"Hey, where've you been? I thought the kids were out early today," I asked.
"Oh, yeah, they were, but, we stopped by the African family's house and we made some dinner for them," she exlpained.
Our parish has sponsored a family from Burundi at the last minute and they dropped out of the sky like an empty Coke bottle. None of us speak Swahili or K'rundi and equitorial Africa hasn't been on the TimeShare listings. Something about civil war and ethnic cleansing that can put a damper on cultural exchanges. Consequently, we weren't quite sure how our new toys worked.
Lisa figured them out, though, real quick.
"I looked up their country on the Internet and found that the base diet consists of, well...just about anything they can get. Mostly, it revolves around rice and sweet potatoes; protein if available," she followed, "Did you know that Burundi is THE poorest country IN THE WORLD?!"
Good God in heaven, she is really off the reservation on this venture, I thought. How can she go head-long into helping to relocate and acclimate folks that might as well be from Mars?!
"We went shopping today and they LOVE Fanta orange soda, unsalted peanuts and the mother wanted cabbage and fish," Lisa continued. "I showed her how to use the oven and stovetop."
I can just picture my dear bride, stirring a pot with one hand, bouncing a baby on a hip with the other. Laughing and gesturing the whole time...
"I'll get dinner going, don't sweat it. Here, let me pour you a glass of Gris," I said.
As Lisa placed our 6 month old daughter in the high chair, she told me of the elaborate menu prepared for our sub-Saharan guests.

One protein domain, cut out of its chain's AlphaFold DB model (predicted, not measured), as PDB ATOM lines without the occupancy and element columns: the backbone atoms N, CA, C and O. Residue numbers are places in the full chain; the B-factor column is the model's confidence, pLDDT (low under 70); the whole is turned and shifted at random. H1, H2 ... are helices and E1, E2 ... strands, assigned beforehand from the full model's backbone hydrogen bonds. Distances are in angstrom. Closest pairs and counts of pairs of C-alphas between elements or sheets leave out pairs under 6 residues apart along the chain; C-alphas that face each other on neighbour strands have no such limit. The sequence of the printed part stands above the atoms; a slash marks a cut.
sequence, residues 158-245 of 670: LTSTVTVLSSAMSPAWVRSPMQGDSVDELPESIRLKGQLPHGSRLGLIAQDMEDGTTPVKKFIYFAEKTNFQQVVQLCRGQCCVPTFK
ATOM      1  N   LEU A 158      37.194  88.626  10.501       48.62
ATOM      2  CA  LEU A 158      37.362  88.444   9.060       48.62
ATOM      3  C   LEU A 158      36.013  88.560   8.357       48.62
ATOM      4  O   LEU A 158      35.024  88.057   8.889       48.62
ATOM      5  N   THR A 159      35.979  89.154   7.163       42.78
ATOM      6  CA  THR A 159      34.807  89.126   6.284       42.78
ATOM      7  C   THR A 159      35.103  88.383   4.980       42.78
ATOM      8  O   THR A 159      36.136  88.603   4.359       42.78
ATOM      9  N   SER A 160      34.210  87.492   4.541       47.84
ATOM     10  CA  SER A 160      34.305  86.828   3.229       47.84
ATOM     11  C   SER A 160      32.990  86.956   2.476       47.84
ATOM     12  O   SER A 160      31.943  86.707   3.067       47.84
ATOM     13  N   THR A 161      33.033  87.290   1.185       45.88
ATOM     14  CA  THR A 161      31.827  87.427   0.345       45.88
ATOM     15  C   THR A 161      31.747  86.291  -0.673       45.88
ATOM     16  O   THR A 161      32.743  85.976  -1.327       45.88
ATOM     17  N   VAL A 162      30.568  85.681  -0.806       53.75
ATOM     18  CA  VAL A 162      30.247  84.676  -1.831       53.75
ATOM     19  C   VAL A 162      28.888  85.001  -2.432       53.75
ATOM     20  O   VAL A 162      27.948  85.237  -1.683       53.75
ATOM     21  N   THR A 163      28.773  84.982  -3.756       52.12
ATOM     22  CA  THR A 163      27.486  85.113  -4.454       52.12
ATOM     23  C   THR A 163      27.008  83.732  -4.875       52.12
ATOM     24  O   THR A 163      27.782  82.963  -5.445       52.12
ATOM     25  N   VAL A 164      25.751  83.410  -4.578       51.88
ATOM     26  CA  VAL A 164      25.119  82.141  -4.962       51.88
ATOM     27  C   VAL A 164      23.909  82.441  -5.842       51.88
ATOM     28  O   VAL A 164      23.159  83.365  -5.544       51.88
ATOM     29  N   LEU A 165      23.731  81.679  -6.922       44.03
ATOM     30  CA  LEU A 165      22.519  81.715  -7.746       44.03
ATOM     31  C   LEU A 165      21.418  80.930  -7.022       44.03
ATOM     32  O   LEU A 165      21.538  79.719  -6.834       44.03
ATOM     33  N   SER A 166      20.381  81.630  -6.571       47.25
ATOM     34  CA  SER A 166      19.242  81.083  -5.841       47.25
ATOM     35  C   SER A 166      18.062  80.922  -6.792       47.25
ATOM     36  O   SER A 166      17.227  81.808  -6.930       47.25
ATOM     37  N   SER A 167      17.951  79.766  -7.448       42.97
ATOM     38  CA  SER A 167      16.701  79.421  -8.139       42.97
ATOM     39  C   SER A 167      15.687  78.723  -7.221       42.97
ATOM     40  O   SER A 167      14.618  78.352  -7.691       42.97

"All I did was make a pot of Basmati rice, boiled some sweet potatoes and poured Fanta orange soda by the 2 liter bottle. You'd think it was dinner at the Benson Hotel, the way they dug in and celebrated!" Lisa took a long sip of her Pinot Gris then, requested an ice cube. "They just LOVED it!"
But for the Grace of God, so too go we, I thought.
"Here are three ice cubes, 'cause you deserve 'em," I boasted as they plopped into her stemware and clinked as we toasted. "Wow, cooking has brought us another new relationship but, I suspect we don't know what that is just yet," I concluded.
"Who knows?" Lisa followed, "One of those 8 children might find a cure for cancer, run for President or do the same thing for someone else someday."
I love it when she's right.
Thanks, Loverlu, for showing us what power, kindness and love can be found through Fanta, cabbage and peanuts.
Now, let's try another dish with peanuts, cabbage and mandarin oranges:
Pad Thai at Home (serves 6)
1 pkg Rice stick noodles, looks like fettucine, only different
1 Onion, medium, diced
2 lb chicken meat, cut to fork sized
6 cloves garlic, minced
2 carrots, peeled, halved and cut on a bias
2 cups chicken stock
1 cup coconut milk
1/2 cup peanut butter, either creamy or crunchy
2T soy sauce
1T fish sauce (found in the asian food section)
1/2 cabbabe, sliced as thin as possible, a 'chiffonade'
2 cups peanuts, ground
1/2 cup cilantro, chopped
6 each mandarins or clementines, peeled and sectioned
Put a 4 quart pot of water on the boil.
Saute' the diced onions and chicken. Add the garlic and cook for
another two minutes. Add the stock, coconut milk, peanut
butter, soy and fish sauce. Bring to a boil and reduce to a simmer.
Simmer covered for thirty minutes and stir occasionally.
Drop your noodles into boiling water for ten minutes or till desired
doneness. When done, strain and toss with half the sauce. Arrange noodles
on plates with a bed of the crunchy cabbage underneath. Ladle remaining sauce onto
noodles and garnish plate with peanuts, oranges, and cilantro.
Thanks for reading and remember:
"Food, Faith, Family and Friends...
the Best Things in Life aren't Things!"
Take care and God bless, Chef BQ.